Loading

How to Propagate Lady Bank Rose Yellow

Lady Bank Rose Yellow
This flowering Lady Bank Rose wall/ fence weeping shrub towers over our fence and into our backyard. Every year she graced us with her beauty and presence. She belongs to our neighbors, but I believe we got the best of her, which are the gorgeous blooms. She grows only tall enough to hang over the first ledger that she can attach herself to, which is the common fence my neighbors and I share.

We receive the blooms, while our neighbors get the tall stalks. I almost feel guilty every spring, but I didn't plant it, so it wasn't my call.
These photos were taken recently, but here is the link to the same Lady Bank Rose shrub in 2010.
Lady Bank Rose Yellow

Lady Bank Rose Yellow

how to propagate Lady Bank Rose
1. Prepare a 4 or 6-inch pot with a mixture of equal parts peat moss, perlite and potting soil. Pour water into the pot until the mixture is wet and water begins to trickle from the drainage holes at the bottom. Set the pot in a shaded location to drain while gathering a Lady Banks rose cutting.
2. Pick out a 4- to 6-inch-long cutting from the tip of a vigorous cane. Choose a softwood cutting with plenty of bright green leaves at the tip and a pliant, 1/8-inch-thick stem with no hardened bark at the base.
3. Sever the cutting with sharp, freshly cleaned pruning shears approximately 1/4 inch below a set of leaves. Make the cut at a slight angle to expose the inner flesh. Pull off the two lowest sets of leaves.
4. Dab the severed end of the Lady Banks cutting with rooting talc. Tap it to remove the excess powder.
5. Pot the rose cutting in the prepared rooting container. Press it into the soil mixture until its lowest remaining set of leaves rests lightly on the surface. Press the soil mixture against the stem.
6. Set the potted Lady Banks rose cutting in a warm, bright location out of direct sunlight, such as on an east-facing window ledge or outdoors under high, light shade. Prop a 2-gallon plastic bag over the top of the potted cutting to hold in moisture and warmth.
7. Add water to the growing mixture whenever it dries out 1/2 inch below the surface. Drizzle the water onto the soil without getting any on the foliage, because excess moisture on the leaves opens the cutting to fungal infections. 8. Watch for renewed growth approximately two weeks after potting the cutting. Remove the plastic bag when the cutting puts down roots and the foliage appear plump and hydrated.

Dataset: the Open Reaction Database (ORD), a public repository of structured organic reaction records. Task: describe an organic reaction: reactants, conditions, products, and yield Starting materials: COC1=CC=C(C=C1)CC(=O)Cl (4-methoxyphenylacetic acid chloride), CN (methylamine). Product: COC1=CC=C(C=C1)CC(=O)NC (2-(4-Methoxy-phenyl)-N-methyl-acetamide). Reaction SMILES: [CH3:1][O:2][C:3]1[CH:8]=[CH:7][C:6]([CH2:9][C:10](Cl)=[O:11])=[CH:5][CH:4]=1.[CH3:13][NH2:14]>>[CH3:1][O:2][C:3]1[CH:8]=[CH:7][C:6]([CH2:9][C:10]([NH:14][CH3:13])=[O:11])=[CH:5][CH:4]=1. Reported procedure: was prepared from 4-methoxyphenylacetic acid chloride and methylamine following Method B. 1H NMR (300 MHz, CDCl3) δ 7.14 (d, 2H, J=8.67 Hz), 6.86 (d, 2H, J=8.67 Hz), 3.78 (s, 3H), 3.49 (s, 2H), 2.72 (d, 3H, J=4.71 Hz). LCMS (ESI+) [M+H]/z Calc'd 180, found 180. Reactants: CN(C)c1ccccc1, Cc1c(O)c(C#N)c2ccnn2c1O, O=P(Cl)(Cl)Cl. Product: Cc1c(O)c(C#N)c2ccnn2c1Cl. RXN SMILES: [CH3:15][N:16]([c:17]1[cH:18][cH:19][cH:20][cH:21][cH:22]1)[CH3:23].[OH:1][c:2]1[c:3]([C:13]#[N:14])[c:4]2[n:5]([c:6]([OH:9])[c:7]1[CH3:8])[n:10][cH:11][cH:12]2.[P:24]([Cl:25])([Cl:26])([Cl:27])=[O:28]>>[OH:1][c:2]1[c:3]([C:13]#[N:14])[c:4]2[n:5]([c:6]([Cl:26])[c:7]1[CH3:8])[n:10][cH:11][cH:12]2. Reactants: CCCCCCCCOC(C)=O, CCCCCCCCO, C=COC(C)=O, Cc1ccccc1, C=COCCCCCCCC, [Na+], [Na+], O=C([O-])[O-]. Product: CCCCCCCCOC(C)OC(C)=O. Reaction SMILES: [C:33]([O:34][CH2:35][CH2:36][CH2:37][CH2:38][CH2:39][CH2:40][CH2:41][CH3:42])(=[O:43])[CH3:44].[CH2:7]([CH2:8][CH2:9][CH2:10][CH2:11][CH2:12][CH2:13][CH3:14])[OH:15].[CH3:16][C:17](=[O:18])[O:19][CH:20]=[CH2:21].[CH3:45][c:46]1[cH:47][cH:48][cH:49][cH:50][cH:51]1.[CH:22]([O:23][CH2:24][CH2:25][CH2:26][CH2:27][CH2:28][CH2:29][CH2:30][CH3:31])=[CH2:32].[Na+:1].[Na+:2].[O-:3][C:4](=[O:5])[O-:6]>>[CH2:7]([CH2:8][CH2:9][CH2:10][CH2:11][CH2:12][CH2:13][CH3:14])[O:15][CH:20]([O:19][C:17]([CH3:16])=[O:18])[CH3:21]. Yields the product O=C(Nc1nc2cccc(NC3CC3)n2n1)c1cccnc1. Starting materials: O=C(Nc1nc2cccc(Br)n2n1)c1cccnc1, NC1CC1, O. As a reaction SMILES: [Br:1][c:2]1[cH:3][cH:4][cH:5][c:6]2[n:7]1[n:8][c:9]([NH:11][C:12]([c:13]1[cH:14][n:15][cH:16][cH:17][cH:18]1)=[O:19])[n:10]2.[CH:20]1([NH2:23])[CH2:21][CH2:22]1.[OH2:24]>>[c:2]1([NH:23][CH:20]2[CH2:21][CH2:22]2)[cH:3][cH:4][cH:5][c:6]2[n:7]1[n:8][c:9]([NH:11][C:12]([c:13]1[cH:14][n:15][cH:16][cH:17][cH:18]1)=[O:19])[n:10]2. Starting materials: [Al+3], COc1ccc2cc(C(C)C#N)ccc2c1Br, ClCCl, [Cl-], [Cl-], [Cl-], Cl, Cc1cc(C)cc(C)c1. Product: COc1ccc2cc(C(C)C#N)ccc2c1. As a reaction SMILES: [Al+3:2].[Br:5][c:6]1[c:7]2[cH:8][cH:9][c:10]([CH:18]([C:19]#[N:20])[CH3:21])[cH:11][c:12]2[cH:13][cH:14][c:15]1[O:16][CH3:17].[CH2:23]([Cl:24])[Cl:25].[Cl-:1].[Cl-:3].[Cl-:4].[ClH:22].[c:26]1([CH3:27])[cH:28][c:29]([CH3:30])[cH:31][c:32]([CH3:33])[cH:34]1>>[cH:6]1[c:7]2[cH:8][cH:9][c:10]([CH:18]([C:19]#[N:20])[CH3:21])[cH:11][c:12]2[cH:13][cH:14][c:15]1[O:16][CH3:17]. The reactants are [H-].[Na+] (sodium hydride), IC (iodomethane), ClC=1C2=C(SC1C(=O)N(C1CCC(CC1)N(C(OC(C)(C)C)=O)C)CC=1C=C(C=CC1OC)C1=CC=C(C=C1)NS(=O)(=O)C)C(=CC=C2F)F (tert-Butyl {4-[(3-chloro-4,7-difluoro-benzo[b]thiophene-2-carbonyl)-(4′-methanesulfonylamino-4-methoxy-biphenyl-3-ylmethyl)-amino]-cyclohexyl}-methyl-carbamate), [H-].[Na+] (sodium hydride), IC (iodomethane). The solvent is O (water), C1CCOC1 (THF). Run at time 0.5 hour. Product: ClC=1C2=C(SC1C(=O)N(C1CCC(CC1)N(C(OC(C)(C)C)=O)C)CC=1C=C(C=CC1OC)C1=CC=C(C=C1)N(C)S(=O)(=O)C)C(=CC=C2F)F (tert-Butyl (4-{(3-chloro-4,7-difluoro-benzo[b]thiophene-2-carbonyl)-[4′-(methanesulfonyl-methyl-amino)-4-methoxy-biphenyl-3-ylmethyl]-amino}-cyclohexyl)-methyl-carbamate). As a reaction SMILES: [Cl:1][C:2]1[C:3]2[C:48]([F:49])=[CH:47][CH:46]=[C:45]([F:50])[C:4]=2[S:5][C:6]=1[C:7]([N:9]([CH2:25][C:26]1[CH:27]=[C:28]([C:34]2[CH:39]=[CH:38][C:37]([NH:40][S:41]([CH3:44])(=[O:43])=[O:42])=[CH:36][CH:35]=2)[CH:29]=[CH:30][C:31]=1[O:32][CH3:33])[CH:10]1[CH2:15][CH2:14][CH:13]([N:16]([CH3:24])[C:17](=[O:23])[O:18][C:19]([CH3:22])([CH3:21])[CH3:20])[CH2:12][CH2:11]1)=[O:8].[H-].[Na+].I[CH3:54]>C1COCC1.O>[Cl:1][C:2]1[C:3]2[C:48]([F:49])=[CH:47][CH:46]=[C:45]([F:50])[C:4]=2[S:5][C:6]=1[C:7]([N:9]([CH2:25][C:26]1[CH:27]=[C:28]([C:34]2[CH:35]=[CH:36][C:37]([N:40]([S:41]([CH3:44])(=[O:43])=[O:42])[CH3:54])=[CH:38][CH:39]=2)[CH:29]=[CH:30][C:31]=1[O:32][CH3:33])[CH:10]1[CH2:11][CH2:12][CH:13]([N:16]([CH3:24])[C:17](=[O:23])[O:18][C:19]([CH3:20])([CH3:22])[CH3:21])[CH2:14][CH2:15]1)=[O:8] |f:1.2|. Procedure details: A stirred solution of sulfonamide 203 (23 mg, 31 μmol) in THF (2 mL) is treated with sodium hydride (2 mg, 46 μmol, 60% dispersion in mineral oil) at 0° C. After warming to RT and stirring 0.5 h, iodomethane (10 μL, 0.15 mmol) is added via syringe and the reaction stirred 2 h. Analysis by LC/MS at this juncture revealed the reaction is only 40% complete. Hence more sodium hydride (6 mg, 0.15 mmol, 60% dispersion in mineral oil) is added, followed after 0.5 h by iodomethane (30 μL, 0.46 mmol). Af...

9. Grow the rooted Lady Banks rose under light or partial shade for the first month, and then gradually acclimate it to direct sunlight. Transplant it into a permanent bed in late summer, or grow it in a cold frame until the following spring.

Thanks for stopping by today.
the above propgation steps were adapted from http://homeguides.sfgate.com/propagate-lady-banks-rose-23986.html

6 comments :

  1. Gorgeous, and with such interesting information too. Thanks so much and I wish you a great week :)

    ReplyDelete
  2. Those flowers are stunning! I just love how they cascade over the fence!

    ReplyDelete
  3. WoW! Stunning display. LOVE roses.
    You are, indeed, the fortunate one!
    Thanks for sharing.
    Linda at Beautiful Ideas

    ReplyDelete
  4. Now that is one pretty flower. Thank you for sharing.

    ReplyDelete
  5. oh wow, that is so heavenly looking, you have walls of roses.

    ReplyDelete
  6. These are beautiful! I wouldn't mind having them in my backyard at all.

    ReplyDelete

Thank you for your Sagacious thoughts, I will be visiting you too. Come back on Wednesday and link withThursday Two Questions Meme.
Have a couple of minutes? Pop-in atBlogger Broadcast.
Extra Links = Spam = Delete.

Soap Advertisement

 
TOP
Pin It button on image hover